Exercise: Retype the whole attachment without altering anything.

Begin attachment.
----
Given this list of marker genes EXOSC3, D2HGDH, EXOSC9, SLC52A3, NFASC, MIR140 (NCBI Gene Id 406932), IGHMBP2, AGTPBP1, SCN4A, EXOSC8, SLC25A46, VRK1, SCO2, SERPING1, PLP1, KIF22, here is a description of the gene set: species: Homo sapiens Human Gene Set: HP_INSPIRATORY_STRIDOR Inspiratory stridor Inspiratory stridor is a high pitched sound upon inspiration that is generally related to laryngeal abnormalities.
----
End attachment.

Given this list of marker genes EXOSC3, D2HGDH, EXOSC9, SLC52A3, NFASC, MIR140 (NCBI Gene Id 406932), IGHMBP2, AGTPBP1, SCN4A, EXOSC8, SLC25A46, VRK1, SCO2, SERPING1, PLP1, KIF22, here is a description of the gene set: species: Homo sapiens Human Gene Set: HP_INSPIRATORY_STRIDOR Inspiratory stridor Inspiratory stridor is a high pitched sound upon inspiration that is generally related to laryngeal abnormalities.